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Thread: Is this normal?

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  1. #1
    I bought a 4th rotary axis, which I am not sure if I should be happy about on a "you get what you pay for" basis or should have received something better. Are my expectations too high from these 300$ things? This is what I bought (Option 2):

    https://www.aliexpress.com/item/1005...47104c4dI8LQr7

    Everything looks nice, but...



    So the question is, if you think this is "normal" or not. I did complain to the seller, he asked to make a video to show the problems, so I made one today. I am still waiting for his reaction, but basically what I asked for is:

    1. A new large gear or a chuck or both, because I thing that's the biggest issue.
    2. A new MT2 live center., or at least a new pin for my MT2 taper.

    Unfortunately, I don't know how to replace the pin or the large gear, so I also asked for instructions in that case. I don't know if the center pin is glues or not, but it sits so tight in the bearing that I can't remove it. I removed the three screws at the back of the large gear, but then there is nothing else to remove, and the gear still is firmly attached to the axis, so even there I need instructions because I don't know what to do. The chuck is more straight forward, I din'd try to remove it, but probably held only by three screws.

    What do you think? I have zero experience with rotational axis, but dry running seems fun and works well with UCCNC.

    I am also making a new 48V 7A supply just for this purpose, and also made a "Lathe mode" box, which basically is giving pulses and direction signal so that I will be able to run as a "lathe". I know, I know, don't laugh... it's not a lathe, but I will play with it and it may work for soft material. Anyway, if not good enough but I like the idea then I'll change the 1.8Nm motor to something considerably stronger, or a servo. Anyway, this device is based on an Arduino Uno and it will give pulses matching a set rpm, which can be set (as it is designed) between 0-350 chuck rpm. Of course, it has a display and it will accelerate/decelerate as well.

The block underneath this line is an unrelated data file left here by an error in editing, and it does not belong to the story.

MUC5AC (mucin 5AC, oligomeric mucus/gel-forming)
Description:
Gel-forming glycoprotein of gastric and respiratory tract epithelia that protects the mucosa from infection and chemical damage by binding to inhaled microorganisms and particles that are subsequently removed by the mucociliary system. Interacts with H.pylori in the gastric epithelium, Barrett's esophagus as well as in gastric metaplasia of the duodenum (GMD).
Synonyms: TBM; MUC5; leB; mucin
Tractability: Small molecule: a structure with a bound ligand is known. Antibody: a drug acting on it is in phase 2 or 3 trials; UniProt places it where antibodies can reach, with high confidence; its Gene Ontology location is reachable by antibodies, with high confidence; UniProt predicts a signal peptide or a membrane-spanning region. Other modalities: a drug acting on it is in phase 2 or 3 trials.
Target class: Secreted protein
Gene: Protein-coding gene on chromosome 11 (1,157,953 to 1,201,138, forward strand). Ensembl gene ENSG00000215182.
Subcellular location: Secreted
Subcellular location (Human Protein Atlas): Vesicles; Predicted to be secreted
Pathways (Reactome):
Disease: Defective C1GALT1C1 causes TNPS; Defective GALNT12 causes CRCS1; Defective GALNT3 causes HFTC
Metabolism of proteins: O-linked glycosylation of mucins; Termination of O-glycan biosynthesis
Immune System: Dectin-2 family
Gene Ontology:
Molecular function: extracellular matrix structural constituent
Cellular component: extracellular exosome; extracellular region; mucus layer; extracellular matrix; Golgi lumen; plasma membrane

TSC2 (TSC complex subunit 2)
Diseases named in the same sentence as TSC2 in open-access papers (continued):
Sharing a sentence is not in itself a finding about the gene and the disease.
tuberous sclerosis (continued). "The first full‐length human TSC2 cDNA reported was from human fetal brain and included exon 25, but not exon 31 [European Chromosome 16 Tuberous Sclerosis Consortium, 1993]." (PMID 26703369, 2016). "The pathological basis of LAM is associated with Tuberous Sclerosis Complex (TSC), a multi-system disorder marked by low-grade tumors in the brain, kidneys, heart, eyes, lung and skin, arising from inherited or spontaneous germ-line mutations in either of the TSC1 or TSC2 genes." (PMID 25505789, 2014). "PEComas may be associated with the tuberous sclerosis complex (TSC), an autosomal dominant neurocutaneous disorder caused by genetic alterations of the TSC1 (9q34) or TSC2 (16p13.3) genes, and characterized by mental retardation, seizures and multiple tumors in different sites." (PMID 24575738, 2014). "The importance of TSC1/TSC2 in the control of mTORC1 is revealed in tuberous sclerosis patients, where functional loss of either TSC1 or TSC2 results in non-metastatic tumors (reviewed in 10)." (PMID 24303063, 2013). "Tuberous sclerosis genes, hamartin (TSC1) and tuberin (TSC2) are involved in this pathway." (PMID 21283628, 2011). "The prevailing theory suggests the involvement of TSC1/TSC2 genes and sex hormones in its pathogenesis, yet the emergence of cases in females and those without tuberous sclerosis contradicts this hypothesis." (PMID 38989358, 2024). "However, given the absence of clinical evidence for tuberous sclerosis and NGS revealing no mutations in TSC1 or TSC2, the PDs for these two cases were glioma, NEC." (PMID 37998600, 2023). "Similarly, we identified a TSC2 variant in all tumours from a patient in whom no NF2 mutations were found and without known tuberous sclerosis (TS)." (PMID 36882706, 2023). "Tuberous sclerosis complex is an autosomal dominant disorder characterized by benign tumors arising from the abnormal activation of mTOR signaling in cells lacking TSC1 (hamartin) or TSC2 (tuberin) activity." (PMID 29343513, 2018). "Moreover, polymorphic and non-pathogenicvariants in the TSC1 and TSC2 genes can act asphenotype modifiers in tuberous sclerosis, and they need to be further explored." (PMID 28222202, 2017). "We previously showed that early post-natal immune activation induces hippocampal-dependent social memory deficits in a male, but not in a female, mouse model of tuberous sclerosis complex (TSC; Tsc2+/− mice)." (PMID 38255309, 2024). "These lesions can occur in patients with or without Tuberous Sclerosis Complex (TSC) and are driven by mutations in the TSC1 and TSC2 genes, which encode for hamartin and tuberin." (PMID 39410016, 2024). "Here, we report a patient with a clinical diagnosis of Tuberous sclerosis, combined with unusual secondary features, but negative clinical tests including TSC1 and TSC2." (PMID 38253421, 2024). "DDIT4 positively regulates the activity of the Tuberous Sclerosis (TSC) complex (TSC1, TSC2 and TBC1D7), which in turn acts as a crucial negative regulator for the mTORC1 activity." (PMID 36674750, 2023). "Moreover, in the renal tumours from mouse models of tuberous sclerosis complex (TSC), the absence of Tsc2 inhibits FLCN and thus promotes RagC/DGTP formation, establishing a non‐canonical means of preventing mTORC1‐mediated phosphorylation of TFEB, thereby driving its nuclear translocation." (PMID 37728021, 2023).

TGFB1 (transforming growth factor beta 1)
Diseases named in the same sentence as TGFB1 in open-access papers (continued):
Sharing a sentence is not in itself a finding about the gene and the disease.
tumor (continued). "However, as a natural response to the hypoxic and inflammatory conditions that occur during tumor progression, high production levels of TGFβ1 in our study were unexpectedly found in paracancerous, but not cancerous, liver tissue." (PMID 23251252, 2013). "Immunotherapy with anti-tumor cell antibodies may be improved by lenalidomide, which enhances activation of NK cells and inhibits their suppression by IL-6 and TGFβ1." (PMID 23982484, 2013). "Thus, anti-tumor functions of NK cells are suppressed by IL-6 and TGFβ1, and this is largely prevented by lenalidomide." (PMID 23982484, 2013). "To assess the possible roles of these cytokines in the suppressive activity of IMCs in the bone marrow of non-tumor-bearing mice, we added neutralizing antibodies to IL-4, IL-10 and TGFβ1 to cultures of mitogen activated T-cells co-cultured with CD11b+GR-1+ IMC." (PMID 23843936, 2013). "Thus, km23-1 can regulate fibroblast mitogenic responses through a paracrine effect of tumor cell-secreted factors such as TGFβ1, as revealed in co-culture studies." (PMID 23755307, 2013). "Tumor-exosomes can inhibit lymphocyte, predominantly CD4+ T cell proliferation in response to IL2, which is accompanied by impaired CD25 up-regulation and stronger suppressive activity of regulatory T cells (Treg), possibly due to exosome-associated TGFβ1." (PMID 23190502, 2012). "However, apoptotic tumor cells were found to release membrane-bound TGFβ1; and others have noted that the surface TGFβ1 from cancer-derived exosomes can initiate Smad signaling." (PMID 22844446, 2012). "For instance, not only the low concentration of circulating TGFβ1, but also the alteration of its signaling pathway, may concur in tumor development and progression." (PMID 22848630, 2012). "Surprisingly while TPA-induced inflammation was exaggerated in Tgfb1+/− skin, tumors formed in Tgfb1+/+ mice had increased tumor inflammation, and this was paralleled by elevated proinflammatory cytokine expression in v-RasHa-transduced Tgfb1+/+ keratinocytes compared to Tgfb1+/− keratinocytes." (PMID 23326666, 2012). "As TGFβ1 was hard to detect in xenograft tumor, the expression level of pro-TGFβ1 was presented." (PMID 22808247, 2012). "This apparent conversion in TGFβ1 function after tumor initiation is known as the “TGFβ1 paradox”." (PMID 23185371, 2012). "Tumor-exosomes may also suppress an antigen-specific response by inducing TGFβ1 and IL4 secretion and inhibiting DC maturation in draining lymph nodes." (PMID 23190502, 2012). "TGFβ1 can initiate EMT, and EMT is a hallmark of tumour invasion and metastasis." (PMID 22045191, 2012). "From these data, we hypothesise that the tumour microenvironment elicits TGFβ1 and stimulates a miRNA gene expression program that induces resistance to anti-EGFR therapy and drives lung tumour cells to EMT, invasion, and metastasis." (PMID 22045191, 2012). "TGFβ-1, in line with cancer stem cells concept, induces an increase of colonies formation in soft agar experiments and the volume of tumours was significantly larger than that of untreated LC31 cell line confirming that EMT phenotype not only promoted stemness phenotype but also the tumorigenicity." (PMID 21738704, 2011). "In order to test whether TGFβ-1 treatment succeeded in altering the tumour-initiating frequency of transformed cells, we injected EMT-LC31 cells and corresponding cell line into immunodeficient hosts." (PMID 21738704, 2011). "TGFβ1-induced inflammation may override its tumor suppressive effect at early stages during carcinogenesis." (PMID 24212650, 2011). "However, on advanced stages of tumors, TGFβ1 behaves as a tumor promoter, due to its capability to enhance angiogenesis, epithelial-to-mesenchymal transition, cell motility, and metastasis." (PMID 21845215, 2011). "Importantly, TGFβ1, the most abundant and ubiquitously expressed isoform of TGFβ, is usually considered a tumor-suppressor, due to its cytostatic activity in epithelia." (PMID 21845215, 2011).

As usual, if there is an interest for this box then I will share the Arduino code, but will first make a box and everything before I will show it. It's a simple thing, but will be fun to try.

  2. #2
    m_c's Avatar
    Lives in East Lothian, United Kingdom. Last Activity: 17 Hours Ago Forum Superstar, has done so much to help others, they deserve a medal. Has been a member for 9-10 years. Has a total post count of 2,745. Received thanks 331 times, giving thanks to others 8 times.
    Woohoo, I can finally reply.

    I wouldn't be too worried about any of that.
    The pulley runout isn't ideal, but as long as the belt isn't going tight at any point, I wouldn't worry.

    Runout on three jaw chucks is perfectly normal, as chuck scrolls are not a precision item.
    If you need better tolerances, then you either need to use custom bored soft jaws, a collet chuck, or a 4 jaw chuck.
    Avoiding the rubbish customer service from AluminiumWarehouse since July '13.

  3. #3
    Now that replies are possible :-

    m_c The chuck as far as I can tell is a 4 jaw and hopefully independant jaws.(edit K12-100 4 jaw is self-centreing - meh).



    My comment (sent as a PM) is that you should remove the chuck and measure run-out on the face and periphery of the back plate. If this is within limits then you should be able to set up the workpiece in a 4jaw chuck using a dti (plenty of vids on Youtube).